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99 ST Philip Site Plan 2022-L1 cropped.tif
99 ST Philip First Floor Plan GW 70.tif
99 ST Philip Interior 2022-A-A112 GW.jpg
DR Northeast 5 090822'.jpg

Rendering from the Northeast Corner of Property - The existing renovated building is on the right side of this image. Phase 2 - Accessory Building is on the left side of the image

East 10' 090822.jpg

Rendering from the East of Property 

DR Northeast 35' 090822.jpg
DR East towards Accessory Bldg.jpg

Phase 2 - Accessory Building (not yet constructed) includes a game room on the first floor, a gym/exercise room on the second floor and office suite on the third floor. 

99 ST Philip Interior 2022-SP4 GW (1).jpg

Rendering from the Northeast Corner of Property - David Richards, Architect also provided the landscaping and site design for the property.  Tabby (Oyster Shell) paving and indigenous plants were used. 

9 St. Philip Street, Charleston, SC
Complete Renovation and Alteration of Building - 2020-2022
Owner: McAlister Development
Completed August, 2022

Project Overview

99 Saint Philip Street was constructed in 1985-1986 as a sixty-three-unit condominium building.  By 2020 each unit had been purchased by a private real estate developer.  In the thirty-five years since its initial construction the building had fallen into a severe state of disrepair. The stucco finish that had been installed over a plywood substrate was damaged and spalling beyond repair. The windows and through-wall HVAC units and roof leaked. All of these issues contributed to significant water and moisture intrusion into exterior wall cavity.  The ownership group and design team determined that the best course of action would be to completely remove the existing building skin and install a new code complaint exterior finish system.  Additionally, it was resolved to reconfigure all of the dwelling units to accommodate the new proposed use as a dormitory building.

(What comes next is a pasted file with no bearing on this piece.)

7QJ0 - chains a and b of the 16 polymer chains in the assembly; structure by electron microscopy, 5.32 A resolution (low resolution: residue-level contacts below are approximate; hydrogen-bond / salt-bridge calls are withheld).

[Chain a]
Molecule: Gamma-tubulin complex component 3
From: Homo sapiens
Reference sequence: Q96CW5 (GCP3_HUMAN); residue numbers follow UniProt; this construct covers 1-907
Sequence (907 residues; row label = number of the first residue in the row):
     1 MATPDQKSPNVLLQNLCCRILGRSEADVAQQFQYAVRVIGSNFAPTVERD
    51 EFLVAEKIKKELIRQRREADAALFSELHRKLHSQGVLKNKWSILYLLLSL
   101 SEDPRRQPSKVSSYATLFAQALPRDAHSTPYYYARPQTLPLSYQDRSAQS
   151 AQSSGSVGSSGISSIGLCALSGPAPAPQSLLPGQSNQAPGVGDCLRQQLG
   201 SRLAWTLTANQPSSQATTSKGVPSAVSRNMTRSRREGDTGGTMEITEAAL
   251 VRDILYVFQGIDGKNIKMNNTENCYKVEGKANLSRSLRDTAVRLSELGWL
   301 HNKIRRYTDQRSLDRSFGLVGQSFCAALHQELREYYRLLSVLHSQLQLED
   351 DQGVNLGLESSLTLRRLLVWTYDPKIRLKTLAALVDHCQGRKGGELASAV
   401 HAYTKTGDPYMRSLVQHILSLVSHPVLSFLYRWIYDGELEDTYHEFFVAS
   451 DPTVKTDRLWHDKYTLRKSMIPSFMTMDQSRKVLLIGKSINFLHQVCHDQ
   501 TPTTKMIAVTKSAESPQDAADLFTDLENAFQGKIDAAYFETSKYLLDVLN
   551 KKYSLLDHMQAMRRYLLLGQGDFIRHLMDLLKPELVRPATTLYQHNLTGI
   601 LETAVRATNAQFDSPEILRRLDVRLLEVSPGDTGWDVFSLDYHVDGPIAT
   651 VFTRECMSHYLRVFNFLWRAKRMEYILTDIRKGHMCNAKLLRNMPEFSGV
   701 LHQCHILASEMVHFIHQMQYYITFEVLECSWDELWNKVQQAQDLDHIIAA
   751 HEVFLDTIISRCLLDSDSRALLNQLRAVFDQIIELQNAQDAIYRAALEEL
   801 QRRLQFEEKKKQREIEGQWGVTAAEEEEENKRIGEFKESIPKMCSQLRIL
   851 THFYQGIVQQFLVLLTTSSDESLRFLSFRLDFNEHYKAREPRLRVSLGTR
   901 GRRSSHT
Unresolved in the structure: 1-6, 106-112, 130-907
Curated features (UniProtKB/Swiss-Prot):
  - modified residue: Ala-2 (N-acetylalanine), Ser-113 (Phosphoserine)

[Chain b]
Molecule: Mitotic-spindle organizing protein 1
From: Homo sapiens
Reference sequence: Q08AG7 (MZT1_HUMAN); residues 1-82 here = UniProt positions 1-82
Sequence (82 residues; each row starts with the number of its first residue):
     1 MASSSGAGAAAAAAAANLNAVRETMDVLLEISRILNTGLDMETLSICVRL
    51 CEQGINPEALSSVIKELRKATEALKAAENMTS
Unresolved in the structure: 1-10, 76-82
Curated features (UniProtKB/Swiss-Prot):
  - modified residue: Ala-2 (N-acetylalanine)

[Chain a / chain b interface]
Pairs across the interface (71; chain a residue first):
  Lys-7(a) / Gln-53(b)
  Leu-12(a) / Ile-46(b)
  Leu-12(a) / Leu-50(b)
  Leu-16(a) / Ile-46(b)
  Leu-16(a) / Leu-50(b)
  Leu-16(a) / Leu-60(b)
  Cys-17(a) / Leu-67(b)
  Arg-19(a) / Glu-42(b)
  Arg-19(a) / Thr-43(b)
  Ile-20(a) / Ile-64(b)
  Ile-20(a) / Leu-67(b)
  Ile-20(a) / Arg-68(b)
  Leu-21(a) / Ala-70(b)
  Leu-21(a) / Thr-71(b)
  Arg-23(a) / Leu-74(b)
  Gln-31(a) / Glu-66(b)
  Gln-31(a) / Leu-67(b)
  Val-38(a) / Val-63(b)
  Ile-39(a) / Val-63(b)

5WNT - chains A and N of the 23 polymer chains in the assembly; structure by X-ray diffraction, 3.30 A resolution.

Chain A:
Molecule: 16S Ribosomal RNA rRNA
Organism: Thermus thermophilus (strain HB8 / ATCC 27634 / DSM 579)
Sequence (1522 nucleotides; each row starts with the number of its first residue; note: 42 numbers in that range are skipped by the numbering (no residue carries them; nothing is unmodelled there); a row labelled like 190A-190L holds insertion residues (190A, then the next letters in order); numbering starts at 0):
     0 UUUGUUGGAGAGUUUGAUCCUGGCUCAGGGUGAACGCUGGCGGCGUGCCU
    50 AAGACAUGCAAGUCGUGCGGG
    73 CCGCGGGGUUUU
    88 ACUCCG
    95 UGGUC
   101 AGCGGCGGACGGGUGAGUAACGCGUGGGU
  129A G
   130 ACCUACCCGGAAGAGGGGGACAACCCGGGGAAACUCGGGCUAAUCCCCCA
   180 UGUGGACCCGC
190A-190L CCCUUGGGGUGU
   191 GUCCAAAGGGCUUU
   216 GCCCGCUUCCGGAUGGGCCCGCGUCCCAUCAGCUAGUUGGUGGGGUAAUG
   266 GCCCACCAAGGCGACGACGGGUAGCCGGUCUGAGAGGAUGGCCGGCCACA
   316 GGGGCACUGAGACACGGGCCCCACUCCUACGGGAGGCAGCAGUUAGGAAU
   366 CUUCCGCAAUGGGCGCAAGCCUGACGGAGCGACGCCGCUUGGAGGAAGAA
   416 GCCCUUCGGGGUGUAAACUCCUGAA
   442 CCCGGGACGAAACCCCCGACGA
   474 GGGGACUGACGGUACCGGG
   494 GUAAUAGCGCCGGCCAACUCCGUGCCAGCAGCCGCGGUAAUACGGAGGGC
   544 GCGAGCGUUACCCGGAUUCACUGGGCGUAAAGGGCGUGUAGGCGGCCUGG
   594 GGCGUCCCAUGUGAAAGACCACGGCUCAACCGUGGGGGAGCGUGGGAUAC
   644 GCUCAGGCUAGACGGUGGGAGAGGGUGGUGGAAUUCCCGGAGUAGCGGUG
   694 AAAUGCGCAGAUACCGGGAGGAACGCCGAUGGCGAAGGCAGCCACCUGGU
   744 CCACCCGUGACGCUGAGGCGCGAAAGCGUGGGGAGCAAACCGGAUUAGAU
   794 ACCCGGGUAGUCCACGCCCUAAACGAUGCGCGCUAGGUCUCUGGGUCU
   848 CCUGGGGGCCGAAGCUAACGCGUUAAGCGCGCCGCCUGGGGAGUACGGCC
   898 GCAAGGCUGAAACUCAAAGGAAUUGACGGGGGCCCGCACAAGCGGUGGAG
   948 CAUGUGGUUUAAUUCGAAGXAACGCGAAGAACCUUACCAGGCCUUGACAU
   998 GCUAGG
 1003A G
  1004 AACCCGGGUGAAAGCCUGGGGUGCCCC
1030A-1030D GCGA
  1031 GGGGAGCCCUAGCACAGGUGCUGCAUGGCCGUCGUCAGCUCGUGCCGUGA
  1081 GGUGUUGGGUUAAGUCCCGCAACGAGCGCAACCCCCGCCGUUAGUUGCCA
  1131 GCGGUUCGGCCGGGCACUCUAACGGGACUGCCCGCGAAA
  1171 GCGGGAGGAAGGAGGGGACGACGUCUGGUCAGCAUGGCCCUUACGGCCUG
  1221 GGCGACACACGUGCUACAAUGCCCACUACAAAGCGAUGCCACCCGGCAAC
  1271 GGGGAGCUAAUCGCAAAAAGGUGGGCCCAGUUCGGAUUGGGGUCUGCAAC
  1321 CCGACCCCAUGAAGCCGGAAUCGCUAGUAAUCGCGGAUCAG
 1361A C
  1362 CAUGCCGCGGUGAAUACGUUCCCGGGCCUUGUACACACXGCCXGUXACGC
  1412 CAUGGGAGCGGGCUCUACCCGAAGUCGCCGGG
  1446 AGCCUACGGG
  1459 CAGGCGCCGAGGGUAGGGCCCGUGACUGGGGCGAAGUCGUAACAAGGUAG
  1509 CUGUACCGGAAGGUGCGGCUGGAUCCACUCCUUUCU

The initial building was modeled in the vernacular of a "Charleston Single Family Home."  This architectural style, which is unique to Charleston, South Carolina, consists of a building mass, usually only one room wide and two rooms deep, with linear "piazza" running the length of the structure. The existing architectural detailing,
 exceedingly poor both technically and visually, of the original building was completely reworked to meet both current building codes and provide a more cohesive arrangement of the building components.  The roof was also repaired and replaced to match the new color pallet of the exterior of the building.  

The Phase II proposed "Accessory Building" is an architecturally modern counterpoint to the recently renovated "Single Family" building masses.  Although the building materials used in the "Accessory Building" are for the most part the same as those used on the recently renovated original structure, they are configured and arranged in a manner that better represents a contemporary expression of architecture and its meaning when constructed in the twenty first century.    

Project Scope of Work:

Exterior Work: Exterior demolition consisted of the removal of the existing windows, mechanical units, exterior stucco, sheathing, and a portion of the exterior framing previously damaged by moisture intrusion. The new exterior work consisted of the installation of new framing, sheathing, continuous insulation, and an adhered brick finish system over the entire exterior of the building.

Interior Work:  All sixty-three apartment units were completely reconfigured. Construction work included new electrical layout and fixtures, new mechanical systems, new plumbing system and fixtures, new bath and kitchen cabinets, new flooring, wall finishes. Common Area corridors were also reconfigured.

Site Work: Site demolition work consisted of the removal of an existing CMU wall that fronted the east side of the property.  The design and installation of a new security pier/fence bounding the East and North sides of the property.  New tabby (oyster shell) sidewalks provide access to the buildings from the perimeter security gates.  David Richards, Architect also developed the landscaping/planting plan selecting local drought and salt tolerant plant material.


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